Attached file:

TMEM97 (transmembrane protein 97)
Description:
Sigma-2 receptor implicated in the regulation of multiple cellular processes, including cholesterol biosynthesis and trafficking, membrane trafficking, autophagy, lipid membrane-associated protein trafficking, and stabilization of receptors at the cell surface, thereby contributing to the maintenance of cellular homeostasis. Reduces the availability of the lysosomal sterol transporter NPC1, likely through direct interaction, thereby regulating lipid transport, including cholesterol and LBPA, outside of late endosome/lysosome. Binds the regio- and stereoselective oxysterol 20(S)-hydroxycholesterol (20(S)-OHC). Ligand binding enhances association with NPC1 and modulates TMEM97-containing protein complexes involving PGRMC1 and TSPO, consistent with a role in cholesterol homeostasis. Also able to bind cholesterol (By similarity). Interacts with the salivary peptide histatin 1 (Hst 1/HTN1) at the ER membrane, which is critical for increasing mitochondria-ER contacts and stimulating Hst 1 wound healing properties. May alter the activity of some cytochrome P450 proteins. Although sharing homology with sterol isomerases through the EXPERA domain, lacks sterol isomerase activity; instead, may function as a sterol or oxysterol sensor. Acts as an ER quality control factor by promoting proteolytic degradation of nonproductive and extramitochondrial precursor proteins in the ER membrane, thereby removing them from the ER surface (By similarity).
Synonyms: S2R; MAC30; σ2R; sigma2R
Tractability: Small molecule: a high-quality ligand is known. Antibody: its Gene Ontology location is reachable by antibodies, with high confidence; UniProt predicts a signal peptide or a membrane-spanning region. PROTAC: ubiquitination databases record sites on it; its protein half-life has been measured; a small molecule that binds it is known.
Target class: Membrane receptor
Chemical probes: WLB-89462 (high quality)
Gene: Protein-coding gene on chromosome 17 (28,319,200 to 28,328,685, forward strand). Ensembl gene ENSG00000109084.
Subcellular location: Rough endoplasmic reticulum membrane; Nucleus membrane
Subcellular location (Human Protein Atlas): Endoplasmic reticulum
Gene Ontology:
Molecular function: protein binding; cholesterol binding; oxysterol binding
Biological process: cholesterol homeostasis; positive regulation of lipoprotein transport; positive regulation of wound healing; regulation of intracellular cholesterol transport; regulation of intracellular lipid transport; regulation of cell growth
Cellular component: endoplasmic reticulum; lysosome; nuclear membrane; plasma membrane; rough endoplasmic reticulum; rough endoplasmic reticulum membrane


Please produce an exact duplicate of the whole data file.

TMEM97 (transmembrane protein 97)
Description:
Sigma-2 receptor implicated in the regulation of multiple cellular processes, including cholesterol biosynthesis and trafficking, membrane trafficking, autophagy, lipid membrane-associated protein trafficking, and stabilization of receptors at the cell surface, thereby contributing to the maintenance of cellular homeostasis. Reduces the availability of the lysosomal sterol transporter NPC1, likely through direct interaction, thereby regulating lipid transport, including cholesterol and LBPA, outside of late endosome/lysosome. Binds the regio- and stereoselective oxysterol 20(S)-hydroxycholesterol (20(S)-OHC). Ligand binding enhances association with NPC1 and modulates TMEM97-containing protein complexes involving PGRMC1 and TSPO, consistent with a role in cholesterol homeostasis. Also able to bind cholesterol (By similarity). Interacts with the salivary peptide histatin 1 (Hst 1/HTN1) at the ER membrane, which is critical for increasing mitochondria-ER contacts and stimulating Hst 1 wound healing properties. May alter the activity of some cytochrome P450 proteins. Although sharing homology with sterol isomerases through the EXPERA domain, lacks sterol isomerase activity; instead, may function as a sterol or oxysterol sensor. Acts as an ER quality control factor by promoting proteolytic degradation of nonproductive and extramitochondrial precursor proteins in the ER membrane, thereby removing them from the ER surface (By similarity).
Synonyms: S2R; MAC30; σ2R; sigma2R
Tractability: Small molecule: a high-quality ligand is known. Antibody: its Gene Ontology location is reachable by antibodies, with high confidence; UniProt predicts a signal peptide or a membrane-spanning region. PROTAC: ubiquitination databases record sites on it; its protein half-life has been measured; a small molecule that binds it is known.
Target class: Membrane receptor
Chemical probes: WLB-89462 (high quality)
Gene: Protein-coding gene on chromosome 17 (28,319,200 to 28,328,685, forward strand). Ensembl gene ENSG00000109084.
Subcellular location: Rough endoplasmic reticulum membrane; Nucleus membrane
Subcellular location (Human Protein Atlas): Endoplasmic reticulum
Gene Ontology:
Molecular function: protein binding; cholesterol binding; oxysterol binding
Biological process: cholesterol homeostasis; positive regulation of lipoprotein transport; positive regulation of wound healing; regulation of intracellular cholesterol transport; regulation of intracellular lipid transport; regulation of cell growth
Cellular component: endoplasmic reticulum; lysosome; nuclear membrane; plasma membrane; rough endoplasmic reticulum; rough endoplasmic reticulum membrane